How do you infer the economic well-being of individuals from household income? At one extreme, you could just divide household income by the number of people in the household. This is naive because there are some economies of scale. It doesn’t take twice as much energy to heat a house for two people as a house for one person, for example.
The other extreme is the two-can-live-as-cheaply-as-one philosophy. All that matters is household income; the number of people in the house is irrelevant. That’s too simplistic because while there are fixed costs to running a home, there are marginal costs per person.
So if you have a household of n people do you divide by the total income by n or by 1? Said another way, do you divide by n1 or n0? Some economists split the difference and use an exponent of 0.5, i.e. divide by the square root of n. This would say, for example, that the members of a family of four with a total income of $100,000 have roughly the same standard of living as a single person with an income of $50,000.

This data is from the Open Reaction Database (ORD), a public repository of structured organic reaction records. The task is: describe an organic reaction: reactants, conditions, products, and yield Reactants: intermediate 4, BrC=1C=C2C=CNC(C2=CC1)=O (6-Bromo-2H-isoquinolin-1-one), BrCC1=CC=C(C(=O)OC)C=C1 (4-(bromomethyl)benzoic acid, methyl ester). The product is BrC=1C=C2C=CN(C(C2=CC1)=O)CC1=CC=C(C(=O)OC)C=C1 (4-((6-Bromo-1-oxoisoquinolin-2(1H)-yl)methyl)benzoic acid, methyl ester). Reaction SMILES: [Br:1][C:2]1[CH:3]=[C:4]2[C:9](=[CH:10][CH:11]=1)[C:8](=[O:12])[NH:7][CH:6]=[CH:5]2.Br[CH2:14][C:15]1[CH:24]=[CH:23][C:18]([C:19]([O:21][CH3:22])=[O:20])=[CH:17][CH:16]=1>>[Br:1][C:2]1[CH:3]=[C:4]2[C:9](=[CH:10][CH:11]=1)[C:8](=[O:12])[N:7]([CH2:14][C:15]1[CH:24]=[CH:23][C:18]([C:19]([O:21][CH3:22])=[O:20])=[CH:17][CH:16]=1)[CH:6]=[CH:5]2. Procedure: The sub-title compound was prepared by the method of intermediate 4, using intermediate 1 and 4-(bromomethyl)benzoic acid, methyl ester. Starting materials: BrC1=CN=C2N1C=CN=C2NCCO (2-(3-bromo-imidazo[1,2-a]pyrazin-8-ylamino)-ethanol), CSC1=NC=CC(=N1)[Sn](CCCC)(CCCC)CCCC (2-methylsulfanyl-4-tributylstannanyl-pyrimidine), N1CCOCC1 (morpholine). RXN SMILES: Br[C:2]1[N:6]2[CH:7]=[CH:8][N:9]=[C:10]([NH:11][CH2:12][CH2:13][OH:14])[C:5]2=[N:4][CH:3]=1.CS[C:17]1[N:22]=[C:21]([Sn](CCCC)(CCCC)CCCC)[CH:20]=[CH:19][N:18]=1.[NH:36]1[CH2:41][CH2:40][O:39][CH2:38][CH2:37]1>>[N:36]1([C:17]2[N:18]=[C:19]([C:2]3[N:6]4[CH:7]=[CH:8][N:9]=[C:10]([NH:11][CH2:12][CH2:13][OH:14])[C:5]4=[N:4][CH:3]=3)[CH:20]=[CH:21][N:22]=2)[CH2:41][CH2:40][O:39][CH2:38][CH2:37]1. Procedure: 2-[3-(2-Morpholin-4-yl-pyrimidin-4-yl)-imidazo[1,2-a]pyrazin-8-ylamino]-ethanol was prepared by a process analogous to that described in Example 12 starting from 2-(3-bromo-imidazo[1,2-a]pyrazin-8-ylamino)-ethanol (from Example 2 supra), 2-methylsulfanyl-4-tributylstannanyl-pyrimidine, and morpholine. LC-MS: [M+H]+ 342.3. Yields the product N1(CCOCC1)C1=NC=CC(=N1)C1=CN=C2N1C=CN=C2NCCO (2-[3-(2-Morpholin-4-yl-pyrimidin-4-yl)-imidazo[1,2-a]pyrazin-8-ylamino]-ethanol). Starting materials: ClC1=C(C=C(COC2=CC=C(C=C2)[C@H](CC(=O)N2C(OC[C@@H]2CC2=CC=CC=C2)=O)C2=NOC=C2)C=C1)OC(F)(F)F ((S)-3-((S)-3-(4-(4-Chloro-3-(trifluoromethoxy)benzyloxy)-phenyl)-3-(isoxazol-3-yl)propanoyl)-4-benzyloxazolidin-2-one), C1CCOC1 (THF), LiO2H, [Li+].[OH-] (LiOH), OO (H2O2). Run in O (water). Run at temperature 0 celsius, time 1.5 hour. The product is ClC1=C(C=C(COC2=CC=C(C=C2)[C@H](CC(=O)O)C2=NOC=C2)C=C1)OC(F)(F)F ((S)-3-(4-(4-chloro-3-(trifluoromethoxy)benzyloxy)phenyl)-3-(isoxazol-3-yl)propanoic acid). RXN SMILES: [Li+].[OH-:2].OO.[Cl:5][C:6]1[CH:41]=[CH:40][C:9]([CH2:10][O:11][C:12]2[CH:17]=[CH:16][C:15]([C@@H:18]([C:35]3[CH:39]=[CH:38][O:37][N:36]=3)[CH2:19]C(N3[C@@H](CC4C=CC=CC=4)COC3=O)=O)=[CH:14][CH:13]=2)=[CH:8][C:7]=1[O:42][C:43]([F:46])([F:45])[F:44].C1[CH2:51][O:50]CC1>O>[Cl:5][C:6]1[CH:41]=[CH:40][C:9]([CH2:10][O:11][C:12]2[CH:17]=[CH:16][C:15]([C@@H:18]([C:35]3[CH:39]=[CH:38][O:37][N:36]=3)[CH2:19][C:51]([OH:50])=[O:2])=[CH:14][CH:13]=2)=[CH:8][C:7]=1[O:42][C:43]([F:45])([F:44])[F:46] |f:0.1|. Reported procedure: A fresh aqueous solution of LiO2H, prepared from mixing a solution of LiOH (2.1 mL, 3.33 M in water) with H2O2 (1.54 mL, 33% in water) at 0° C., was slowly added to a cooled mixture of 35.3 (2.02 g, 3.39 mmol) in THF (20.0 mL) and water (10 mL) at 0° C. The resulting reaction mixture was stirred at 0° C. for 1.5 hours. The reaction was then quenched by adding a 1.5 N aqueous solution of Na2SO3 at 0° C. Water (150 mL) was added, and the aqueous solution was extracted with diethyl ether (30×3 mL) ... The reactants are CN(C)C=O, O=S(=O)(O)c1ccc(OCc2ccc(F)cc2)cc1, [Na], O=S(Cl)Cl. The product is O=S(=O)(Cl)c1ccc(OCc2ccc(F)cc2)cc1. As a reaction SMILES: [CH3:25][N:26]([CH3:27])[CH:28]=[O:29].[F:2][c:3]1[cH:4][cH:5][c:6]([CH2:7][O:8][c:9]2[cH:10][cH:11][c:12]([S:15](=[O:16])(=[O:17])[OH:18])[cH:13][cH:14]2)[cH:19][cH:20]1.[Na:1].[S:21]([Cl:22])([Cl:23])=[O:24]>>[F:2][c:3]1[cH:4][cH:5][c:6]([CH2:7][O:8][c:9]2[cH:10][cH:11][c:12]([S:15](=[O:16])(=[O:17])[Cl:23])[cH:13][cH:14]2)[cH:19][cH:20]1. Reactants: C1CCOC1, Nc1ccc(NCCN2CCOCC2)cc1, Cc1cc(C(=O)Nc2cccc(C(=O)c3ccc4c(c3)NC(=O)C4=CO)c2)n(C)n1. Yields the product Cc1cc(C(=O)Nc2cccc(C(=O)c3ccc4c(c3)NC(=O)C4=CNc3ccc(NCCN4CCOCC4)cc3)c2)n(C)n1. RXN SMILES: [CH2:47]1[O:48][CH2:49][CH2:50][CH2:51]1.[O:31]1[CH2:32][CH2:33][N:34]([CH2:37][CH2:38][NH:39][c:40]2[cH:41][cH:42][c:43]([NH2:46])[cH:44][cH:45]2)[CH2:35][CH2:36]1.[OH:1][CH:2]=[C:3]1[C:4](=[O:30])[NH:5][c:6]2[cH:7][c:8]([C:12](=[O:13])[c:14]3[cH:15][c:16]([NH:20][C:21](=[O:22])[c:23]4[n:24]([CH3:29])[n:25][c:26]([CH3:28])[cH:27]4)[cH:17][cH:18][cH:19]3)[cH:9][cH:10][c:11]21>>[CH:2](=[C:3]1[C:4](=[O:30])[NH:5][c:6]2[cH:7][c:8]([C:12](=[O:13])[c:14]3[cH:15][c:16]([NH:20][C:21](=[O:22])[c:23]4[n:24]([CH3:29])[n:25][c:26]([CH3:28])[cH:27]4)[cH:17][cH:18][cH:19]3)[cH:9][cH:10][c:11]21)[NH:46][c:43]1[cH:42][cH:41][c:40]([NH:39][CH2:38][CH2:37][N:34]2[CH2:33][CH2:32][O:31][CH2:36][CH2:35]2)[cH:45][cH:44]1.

Dividing by √n is a crude solution. For one thing, it makes no distinction between adults and children. But for something so simple, it makes some sense. It makes more sense than dividing by n or not taking n into account.
Source: Burkhauser on the Middle Class